I study French Arthurian romance with a particular interest in narrative theory and genre studies. My current work focuses on the interface between French and Welsh Arthurian literature.

jenny_tan [at] berkeley [dot] edu
Rosie Taylor

Rosie’s love of the medieval period began in childhood and never left. Starting in 2008 she spent two summers on an archaeological dig in Iceland, where she became hooked on Viking-Age Scandinavia. She earned her B.A. in Medieval Studies from Smith College in 2012 with a focus on Old English language and Old Norse literature. In 2013 she spent six months in Sweden studying Swedish and traveling Scandinavia. Her primary interests include the Viking voyages to the Middle East, particularly cross-cultural influence and the balance of trade and violence, and the development of medieval vernacular grammar.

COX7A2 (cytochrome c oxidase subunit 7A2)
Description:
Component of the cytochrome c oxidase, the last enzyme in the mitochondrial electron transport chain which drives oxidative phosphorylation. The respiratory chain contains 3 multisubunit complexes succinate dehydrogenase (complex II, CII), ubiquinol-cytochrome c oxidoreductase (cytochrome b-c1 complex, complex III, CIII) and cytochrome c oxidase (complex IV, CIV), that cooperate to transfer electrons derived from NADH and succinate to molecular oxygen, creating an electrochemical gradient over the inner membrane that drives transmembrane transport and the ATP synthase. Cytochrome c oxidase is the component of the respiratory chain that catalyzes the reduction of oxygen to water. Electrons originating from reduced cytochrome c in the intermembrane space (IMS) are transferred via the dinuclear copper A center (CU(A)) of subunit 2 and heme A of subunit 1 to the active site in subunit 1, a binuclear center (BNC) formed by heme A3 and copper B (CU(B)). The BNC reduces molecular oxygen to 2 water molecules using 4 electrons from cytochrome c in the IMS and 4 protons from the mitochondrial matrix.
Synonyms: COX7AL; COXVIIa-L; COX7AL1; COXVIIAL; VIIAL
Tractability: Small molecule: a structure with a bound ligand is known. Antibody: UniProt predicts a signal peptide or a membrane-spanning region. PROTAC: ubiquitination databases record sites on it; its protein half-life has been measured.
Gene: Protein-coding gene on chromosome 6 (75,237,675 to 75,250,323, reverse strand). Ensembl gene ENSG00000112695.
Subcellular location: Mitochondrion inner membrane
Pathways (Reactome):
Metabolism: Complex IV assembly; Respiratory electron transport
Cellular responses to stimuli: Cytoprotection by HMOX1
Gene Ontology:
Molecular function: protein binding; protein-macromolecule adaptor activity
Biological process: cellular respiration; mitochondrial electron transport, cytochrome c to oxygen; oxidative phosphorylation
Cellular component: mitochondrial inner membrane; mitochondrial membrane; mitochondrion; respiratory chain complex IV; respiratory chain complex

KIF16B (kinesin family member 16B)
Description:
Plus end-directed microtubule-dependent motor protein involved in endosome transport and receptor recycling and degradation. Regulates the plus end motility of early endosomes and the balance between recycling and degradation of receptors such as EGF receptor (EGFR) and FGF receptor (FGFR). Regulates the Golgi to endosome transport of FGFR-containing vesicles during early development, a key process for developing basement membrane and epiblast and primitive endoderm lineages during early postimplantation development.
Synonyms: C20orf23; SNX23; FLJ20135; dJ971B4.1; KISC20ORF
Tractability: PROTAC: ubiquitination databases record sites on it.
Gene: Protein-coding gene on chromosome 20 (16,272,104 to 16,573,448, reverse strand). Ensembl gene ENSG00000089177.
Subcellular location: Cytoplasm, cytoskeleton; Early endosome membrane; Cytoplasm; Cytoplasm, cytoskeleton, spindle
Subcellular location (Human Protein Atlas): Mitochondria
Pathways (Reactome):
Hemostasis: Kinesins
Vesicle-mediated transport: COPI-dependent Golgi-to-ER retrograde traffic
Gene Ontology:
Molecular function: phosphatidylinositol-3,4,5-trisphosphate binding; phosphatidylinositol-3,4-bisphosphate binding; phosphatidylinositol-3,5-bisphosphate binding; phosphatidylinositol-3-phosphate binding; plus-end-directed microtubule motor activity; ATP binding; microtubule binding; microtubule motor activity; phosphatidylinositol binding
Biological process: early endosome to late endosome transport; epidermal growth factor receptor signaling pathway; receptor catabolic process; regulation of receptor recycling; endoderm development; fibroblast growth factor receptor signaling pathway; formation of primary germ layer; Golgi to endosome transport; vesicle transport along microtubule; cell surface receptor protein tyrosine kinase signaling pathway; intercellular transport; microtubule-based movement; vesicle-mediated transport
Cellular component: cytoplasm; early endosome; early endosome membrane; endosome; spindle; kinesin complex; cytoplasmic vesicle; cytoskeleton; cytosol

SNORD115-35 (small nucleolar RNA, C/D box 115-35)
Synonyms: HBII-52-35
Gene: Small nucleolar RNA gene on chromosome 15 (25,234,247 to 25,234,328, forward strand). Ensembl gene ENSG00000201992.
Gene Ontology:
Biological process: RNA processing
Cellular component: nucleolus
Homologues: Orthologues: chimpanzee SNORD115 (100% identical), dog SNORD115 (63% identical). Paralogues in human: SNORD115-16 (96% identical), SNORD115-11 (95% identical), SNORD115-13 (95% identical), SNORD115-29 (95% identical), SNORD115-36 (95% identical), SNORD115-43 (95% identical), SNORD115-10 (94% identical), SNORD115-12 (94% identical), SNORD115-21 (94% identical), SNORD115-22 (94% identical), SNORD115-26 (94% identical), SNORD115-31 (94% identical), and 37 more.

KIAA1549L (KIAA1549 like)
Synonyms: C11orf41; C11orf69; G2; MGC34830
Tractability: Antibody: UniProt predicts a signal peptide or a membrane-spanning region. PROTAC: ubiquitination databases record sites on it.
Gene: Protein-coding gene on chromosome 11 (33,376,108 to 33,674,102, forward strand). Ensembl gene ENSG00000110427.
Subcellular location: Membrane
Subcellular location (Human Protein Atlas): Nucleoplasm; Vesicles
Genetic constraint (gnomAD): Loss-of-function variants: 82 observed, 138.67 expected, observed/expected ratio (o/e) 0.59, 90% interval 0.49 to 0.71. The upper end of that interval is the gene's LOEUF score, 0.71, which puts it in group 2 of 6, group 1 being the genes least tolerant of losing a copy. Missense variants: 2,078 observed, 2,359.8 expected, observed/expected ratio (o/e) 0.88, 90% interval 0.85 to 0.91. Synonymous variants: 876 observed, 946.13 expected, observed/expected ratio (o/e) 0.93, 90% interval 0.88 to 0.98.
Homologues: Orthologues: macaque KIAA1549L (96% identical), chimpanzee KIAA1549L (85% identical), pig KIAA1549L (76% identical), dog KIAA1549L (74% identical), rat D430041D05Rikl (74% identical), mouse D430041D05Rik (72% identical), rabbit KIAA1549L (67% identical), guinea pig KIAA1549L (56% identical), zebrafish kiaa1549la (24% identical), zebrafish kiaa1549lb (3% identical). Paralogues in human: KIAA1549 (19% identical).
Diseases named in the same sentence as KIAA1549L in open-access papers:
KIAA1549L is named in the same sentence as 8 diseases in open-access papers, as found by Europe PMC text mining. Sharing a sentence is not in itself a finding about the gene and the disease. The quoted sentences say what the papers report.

Tiffany White
Department of Scandinavian

My main focus is on the early Church in Iceland. I am particularly interested in Old Icelandic adaptations of continental saints' lives. Additional interests include Middle High German and Middle Dutch literary influence in Iceland, ecocriticism, vernacular theology, the indigenous Icelandic romances, and nationalism in Iceland.

Evan Wilson
Department of English

I study primarily Old English and Anglo-Latin literature. I’m especially interested in vernacular traditions of poetic form and historical interpretation.

e [dot] r [dot] wilson [at] berkeley [dot] edu
Melissa Winters
Department of German

Melissa Winters is a PhD candidate in German and Medieval Studies. She arrived in her current field by way of musicology: prior to beginning the doctoral program in German literature at UC Berkeley, she earned the MA and MPhil in music theory at Yale University and the BA in music at Mills College. Her dissertation examines Wagner’s reception of the courtly literary tradition of the thirteenth century. 

“Building the Hall of Song: Richard Wagner and the Middle High German Blütezeit”